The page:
Employee Growth is Enhanced by Team-Building

A recurring problem I run into as a business management consultant is the organization’s management structure. Too many organizations still rely on an old hierarchical model; you know, where six to ten people report to a supervisor. Each person works under a manager/supervisor who monitors their work, coaches their efforts, and evaluates the results.

A few years ago I was asked to consult with a service organization which had three supervisors each overseeing the work of eight workers, all with very similar jobs. Each group had its strengths and weaknesses. One group was superb at the service provision, and one was great with their paperwork. Another was reacting to its supervisor. The director of the organization was feverishly supervising the supervisors in the hopes that they would all work effectively.

What could be wrong with this model? It was painfully obvious that each group operated as a function of its leader. Because hierarchical management structures are top-down, they transmit the strengths and weaknesses of their leader directly to the supervisees. There is no buffer, very little cross pollination, and the situation is ripe for personality conflicts.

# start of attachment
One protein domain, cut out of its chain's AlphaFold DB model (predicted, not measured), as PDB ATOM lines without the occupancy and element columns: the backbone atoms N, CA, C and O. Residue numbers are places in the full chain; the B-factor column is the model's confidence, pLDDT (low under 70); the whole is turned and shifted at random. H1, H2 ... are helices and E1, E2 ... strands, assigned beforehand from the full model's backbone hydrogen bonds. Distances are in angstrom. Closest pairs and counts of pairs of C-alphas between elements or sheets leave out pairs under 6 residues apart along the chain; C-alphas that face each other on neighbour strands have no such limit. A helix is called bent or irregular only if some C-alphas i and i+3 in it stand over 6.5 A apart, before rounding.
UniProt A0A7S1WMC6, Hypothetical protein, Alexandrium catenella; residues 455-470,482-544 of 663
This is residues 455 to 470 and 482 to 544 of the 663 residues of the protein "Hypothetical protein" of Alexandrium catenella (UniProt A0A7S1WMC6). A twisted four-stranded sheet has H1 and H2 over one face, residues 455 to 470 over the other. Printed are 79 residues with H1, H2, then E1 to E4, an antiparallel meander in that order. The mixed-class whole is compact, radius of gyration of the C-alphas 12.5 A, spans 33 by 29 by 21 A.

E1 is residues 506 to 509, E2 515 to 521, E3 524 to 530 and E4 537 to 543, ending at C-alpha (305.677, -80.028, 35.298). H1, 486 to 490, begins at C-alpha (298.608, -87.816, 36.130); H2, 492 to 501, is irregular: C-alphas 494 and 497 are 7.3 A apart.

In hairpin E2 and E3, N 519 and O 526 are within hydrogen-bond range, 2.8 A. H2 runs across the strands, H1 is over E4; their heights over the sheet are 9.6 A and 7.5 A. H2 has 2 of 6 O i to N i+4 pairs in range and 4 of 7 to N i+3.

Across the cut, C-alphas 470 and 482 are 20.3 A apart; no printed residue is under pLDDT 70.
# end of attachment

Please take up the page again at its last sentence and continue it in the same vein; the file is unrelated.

In hierarchical organizations each person becomes narrowly focused on their job. Their goal is to succeed at the job as defined by their boss. They don’t feel a part of a larger mission, they are not connected to one another, and they are less likely to contribute to improving the overall service provision by the organization.

My consultation goal became turning the management group into a team. As the management group began working together, they rediscovered their respect for one another by virtue of their unique strengths. Previously seen as an obsessive, one supervisor took on the task of leading the others in strategies for getting the necessary paper work done. One supervisor led discussions about the nature of supervision and the quality of service provision. They all worked to support their weaker colleague.

When people aren’t in teams, there is very little shared learning. The learning is limited to the skills of the leader/manager. Any diversity that is present in the group is left unused and unappreciated. There is too little safety and mutual support.

My consultation with this group tied the strengths of each team member into a unified whole. By doing so they began to grow and learn from one another in ways they had not previously experienced. In doing so they agreed to turn their respective groups of supervisees into teams. When those teams began to function the organization moved to a whole new level of growth and development.

Tom DeMaio, PhD

www.DeMaioPsychology.com

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